During the debates over the design and ratification of the
, in 1787 and 1788, a large number of writers in the popular press used United States Constitution . This list shows some of the more important commentaries and the (known or presumed) authors responsible for them. Note: the identity of the person behind several of these pseudonyms is not known for certain.
 Eighteen essays appeared under this name in the Massachusetts Gazette between November 23, 1787 and February 5, 1788.
John Stevens, Jr.
Alexander Contee Hanson
 Anti-Federalist. After Marcus Junius Brutus, a Roman republican involved in the assassination of Caesar. Published sixteen essays in the New York Journal between October 1787 and April 1788.
Alternately, the author possibly was George Bryan.
After Lucius Quinctius Cincinnatus. Six essays addressed to James Wilson appeared under this name in the New York Journal beginning November 1, 1787.
A Citizen of America
A Citizen of New Haven
A Columbian Patriot
A Country Federalist
Anti-Federalist. The Federal Farmer letters are frequently attributed to Richard Henry Lee, but modern scholarship has challenged Lee's authorship.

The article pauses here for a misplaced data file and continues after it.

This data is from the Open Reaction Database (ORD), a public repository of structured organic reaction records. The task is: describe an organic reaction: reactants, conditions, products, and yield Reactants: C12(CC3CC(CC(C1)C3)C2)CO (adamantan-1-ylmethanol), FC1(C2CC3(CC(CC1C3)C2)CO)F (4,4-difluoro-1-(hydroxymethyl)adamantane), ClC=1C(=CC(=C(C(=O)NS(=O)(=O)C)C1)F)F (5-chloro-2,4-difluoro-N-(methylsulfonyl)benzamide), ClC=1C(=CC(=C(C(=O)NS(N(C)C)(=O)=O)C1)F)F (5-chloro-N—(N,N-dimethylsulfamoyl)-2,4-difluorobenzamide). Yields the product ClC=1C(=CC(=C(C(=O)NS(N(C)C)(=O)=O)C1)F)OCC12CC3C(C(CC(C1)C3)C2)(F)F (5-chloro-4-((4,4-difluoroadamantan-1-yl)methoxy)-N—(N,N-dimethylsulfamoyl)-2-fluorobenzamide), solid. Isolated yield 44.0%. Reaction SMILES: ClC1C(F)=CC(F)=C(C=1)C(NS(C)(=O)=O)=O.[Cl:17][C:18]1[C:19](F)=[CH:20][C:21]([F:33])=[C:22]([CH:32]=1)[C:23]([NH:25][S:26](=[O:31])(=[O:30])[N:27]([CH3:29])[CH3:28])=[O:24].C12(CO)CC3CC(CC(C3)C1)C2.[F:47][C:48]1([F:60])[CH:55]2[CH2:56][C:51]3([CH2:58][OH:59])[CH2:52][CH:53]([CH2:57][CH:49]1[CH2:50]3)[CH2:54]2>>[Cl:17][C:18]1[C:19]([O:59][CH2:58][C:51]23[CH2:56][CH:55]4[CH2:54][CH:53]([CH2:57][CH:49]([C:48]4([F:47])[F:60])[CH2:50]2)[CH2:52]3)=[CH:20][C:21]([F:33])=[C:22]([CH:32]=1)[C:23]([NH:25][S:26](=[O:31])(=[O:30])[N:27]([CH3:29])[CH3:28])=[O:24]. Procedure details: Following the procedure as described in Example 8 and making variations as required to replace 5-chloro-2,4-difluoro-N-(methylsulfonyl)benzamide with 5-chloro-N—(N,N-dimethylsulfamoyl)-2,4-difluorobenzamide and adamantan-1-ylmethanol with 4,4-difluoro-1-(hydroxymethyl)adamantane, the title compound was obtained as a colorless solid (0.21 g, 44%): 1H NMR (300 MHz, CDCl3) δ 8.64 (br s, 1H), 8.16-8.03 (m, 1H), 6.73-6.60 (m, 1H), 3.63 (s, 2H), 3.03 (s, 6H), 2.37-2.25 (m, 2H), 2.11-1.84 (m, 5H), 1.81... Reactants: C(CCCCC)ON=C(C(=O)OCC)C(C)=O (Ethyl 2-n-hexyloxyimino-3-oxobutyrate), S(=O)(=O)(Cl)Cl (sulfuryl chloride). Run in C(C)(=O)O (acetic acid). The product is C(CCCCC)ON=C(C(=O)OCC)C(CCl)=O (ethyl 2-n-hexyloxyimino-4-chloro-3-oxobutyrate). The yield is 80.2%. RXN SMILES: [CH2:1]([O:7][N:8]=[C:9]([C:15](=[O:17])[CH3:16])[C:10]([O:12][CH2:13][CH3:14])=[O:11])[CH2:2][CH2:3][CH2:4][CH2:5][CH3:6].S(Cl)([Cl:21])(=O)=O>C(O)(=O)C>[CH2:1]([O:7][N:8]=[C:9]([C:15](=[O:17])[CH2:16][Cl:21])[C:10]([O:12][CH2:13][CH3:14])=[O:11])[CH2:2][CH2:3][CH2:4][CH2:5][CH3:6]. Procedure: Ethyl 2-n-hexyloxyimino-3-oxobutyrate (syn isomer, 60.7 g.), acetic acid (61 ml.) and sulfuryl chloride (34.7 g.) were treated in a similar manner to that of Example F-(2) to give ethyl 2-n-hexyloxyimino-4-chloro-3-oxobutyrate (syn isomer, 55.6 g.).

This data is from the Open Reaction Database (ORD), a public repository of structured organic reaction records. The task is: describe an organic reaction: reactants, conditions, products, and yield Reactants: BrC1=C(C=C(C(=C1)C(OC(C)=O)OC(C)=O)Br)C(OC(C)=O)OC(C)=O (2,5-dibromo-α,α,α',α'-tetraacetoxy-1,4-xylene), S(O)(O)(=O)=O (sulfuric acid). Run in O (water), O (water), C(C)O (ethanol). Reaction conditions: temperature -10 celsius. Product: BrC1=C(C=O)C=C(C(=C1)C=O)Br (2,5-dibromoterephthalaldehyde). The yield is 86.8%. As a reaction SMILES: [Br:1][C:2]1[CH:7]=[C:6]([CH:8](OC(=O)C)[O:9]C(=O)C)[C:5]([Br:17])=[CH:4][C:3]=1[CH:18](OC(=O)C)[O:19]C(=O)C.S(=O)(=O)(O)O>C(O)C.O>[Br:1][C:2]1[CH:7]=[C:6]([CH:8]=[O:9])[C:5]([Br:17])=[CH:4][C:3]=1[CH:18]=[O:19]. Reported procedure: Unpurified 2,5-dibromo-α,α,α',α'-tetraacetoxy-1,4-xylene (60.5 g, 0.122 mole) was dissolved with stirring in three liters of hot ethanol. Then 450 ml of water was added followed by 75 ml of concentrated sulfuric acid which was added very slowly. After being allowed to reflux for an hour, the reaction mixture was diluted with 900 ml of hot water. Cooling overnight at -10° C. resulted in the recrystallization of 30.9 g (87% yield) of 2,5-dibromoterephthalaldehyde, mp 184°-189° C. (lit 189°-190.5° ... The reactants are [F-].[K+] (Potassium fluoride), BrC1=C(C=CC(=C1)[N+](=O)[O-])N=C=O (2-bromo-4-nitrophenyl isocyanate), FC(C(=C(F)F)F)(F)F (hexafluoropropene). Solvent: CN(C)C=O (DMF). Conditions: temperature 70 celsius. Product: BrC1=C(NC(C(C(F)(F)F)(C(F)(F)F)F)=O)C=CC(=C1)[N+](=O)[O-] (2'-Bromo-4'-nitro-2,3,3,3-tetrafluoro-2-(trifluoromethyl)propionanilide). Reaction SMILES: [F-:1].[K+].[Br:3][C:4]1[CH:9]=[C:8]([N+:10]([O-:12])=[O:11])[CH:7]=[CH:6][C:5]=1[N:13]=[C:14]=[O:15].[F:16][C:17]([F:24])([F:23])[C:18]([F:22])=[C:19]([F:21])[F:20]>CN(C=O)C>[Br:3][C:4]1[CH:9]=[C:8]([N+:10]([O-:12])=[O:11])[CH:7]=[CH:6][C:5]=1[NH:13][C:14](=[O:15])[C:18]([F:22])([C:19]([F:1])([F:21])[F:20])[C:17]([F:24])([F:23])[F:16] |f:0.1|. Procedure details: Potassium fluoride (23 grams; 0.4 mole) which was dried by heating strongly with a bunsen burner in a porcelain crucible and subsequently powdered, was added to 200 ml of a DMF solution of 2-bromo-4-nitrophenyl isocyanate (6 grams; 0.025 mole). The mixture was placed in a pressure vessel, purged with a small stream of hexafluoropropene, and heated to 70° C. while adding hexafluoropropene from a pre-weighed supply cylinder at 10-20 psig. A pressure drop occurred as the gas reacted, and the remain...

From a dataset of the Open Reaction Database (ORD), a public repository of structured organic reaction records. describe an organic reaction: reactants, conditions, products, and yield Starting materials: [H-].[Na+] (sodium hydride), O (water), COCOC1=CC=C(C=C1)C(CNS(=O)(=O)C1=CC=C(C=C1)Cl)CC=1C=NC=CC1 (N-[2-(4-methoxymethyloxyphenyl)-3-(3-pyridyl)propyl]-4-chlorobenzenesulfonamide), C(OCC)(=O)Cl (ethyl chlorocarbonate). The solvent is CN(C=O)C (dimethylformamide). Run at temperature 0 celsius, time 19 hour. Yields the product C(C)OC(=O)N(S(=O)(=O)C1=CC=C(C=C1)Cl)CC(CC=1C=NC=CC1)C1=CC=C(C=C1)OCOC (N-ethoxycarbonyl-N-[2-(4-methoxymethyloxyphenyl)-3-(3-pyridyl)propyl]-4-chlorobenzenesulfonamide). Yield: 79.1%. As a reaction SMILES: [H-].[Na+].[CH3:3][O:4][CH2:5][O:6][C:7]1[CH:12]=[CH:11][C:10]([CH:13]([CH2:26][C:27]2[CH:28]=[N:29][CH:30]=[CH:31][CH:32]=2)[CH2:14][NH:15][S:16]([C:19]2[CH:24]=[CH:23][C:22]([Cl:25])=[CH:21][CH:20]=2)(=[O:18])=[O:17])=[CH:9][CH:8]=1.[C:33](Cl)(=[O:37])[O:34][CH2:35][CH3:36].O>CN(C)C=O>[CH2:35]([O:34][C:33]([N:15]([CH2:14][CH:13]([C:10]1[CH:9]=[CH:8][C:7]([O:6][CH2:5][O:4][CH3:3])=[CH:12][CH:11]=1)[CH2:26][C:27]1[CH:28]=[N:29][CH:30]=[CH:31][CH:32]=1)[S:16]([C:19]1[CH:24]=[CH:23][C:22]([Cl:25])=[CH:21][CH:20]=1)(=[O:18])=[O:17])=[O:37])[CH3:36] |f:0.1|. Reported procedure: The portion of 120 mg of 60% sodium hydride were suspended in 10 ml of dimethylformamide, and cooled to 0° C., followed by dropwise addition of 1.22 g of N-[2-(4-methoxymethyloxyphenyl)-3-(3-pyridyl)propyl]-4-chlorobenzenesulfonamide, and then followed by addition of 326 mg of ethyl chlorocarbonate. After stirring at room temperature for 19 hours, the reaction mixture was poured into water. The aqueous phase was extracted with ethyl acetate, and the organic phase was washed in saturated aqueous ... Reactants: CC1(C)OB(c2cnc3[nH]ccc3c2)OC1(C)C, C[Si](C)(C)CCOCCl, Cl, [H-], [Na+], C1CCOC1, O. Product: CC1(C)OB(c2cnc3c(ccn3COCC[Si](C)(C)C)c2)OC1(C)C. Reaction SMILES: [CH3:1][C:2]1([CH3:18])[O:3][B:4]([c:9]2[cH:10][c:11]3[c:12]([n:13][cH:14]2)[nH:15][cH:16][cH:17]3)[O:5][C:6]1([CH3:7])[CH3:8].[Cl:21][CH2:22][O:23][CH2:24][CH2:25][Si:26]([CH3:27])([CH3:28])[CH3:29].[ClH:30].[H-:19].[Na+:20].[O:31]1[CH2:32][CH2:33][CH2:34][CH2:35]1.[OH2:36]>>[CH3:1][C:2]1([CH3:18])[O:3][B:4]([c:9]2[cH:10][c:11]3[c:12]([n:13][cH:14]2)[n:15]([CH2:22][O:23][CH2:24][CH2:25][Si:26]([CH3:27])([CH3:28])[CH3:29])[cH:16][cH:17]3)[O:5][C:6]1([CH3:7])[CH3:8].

An Independent Freeholder
Anti-Federalist. Pseudonym derives form Johan de Witt, Grand Pensionary of Holland.
Thirteen essays, some of the most widely circulated commentary on the proposed Constitution, appeared under this name, with the first publication coming in the Hartford papers. The essays were certainly written by one of the Connecticut delegates to the Convention, and Ellsworth is the only likely possibility.
An Officer of the Late Continental Army
An Old Whig
A Pennsylvania Farmer
A Plain Dealer
Alexander Hamilton, James Madison, John Jay
After Publius Valerius Publicola. Under this name the three men wrote the 85 Federalist Papers. Hamilton had already used the name in 1778.
A Republican Federalist
Published an article in the Virginia Independent Chronicle, August 15, 1787, which was reprinted in four states. James McClurg wrote that the author was "supposed by some to be Mr. H---y."
The State Soldier
St. George Tucker
After Timoleon of Corinth.
References [ edit ]
Kaminski and Saladino, XV: p. 181.
^ a b c d e f g h i j k Main, Jackson Turner.
The Antifederalists: Critics of the Constitution, 1781-1788. Chapel Hill: The University of North Carolina Press. 1961, p. 287.
Kaminski and Saladino, XV: p. 51.
Kaminski and Saladino, XIII: p. 412.
Kaminski and Saladino, XV: p. 120.
Kaminski and Saladino, XIII: p. 489.
Kaminski and Saladino, XIII: p. 376.
Kaminski and Saladino, XIII, p. 529.
Kaminski and Saladino, XIV: pp. 15-6.
^ Wood, Gordon S. "The Authorship of the Letters from the Federal Farmer."
The William and Mary Quarterly, 3rd Ser., Vol. 31, No. 2. (Apr., 1974), pp. 299-308.
Kaminski and Saladino, XV: p. 454.
Kaminski and Saladino, XIII: p. 561.
Kaminski and Saladino, p. 90.